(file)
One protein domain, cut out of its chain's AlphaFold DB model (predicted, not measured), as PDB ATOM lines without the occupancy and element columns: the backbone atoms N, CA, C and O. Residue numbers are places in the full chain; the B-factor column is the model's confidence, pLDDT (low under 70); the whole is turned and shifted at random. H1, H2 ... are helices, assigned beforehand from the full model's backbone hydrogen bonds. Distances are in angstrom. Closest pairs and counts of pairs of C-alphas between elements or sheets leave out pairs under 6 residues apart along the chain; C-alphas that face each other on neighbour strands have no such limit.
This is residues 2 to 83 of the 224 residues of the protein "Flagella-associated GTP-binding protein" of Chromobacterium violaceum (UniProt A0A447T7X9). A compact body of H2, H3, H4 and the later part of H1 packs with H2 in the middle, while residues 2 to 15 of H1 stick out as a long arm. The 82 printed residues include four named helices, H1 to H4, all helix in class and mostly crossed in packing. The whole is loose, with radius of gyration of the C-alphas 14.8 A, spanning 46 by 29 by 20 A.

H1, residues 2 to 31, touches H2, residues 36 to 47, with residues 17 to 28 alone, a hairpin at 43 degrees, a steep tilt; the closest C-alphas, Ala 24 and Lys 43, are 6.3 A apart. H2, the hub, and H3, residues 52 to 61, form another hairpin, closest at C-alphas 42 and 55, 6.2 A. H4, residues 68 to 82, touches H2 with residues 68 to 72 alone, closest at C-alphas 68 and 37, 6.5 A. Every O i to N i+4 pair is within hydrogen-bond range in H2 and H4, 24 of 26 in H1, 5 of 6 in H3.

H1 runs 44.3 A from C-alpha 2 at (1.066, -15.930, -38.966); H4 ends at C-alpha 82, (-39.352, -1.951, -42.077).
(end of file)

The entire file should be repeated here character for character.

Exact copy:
One protein domain, cut out of its chain's AlphaFold DB model (predicted, not measured), as PDB ATOM lines without the occupancy and element columns: the backbone atoms N, CA, C and O. Residue numbers are places in the full chain; the B-factor column is the model's confidence, pLDDT (low under 70); the whole is turned and shifted at random. H1, H2 ... are helices, assigned beforehand from the full model's backbone hydrogen bonds. Distances are in angstrom. Closest pairs and counts of pairs of C-alphas between elements or sheets leave out pairs under 6 residues apart along the chain; C-alphas that face each other on neighbour strands have no such limit.
This is residues 2 to 83 of the 224 residues of the protein "Flagella-associated GTP-binding protein" of Chromobacterium violaceum (UniProt A0A447T7X9). A compact body of H2, H3, H4 and the later part of H1 packs with H2 in the middle, while residues 2 to 15 of H1 stick out as a long arm. The 82 printed residues include four named helices, H1 to H4, all helix in class and mostly crossed in packing. The whole is loose, with radius of gyration of the C-alphas 14.8 A, spanning 46 by 29 by 20 A.

H1, residues 2 to 31, touches H2, residues 36 to 47, with residues 17 to 28 alone, a hairpin at 43 degrees, a steep tilt; the closest C-alphas, Ala 24 and Lys 43, are 6.3 A apart. H2, the hub, and H3, residues 52 to 61, form another hairpin, closest at C-alphas 42 and 55, 6.2 A. H4, residues 68 to 82, touches H2 with residues 68 to 72 alone, closest at C-alphas 68 and 37, 6.5 A. Every O i to N i+4 pair is within hydrogen-bond range in H2 and H4, 24 of 26 in H1, 5 of 6 in H3.

H1 runs 44.3 A from C-alpha 2 at (1.066, -15.930, -38.966); H4 ends at C-alpha 82, (-39.352, -1.951, -42.077).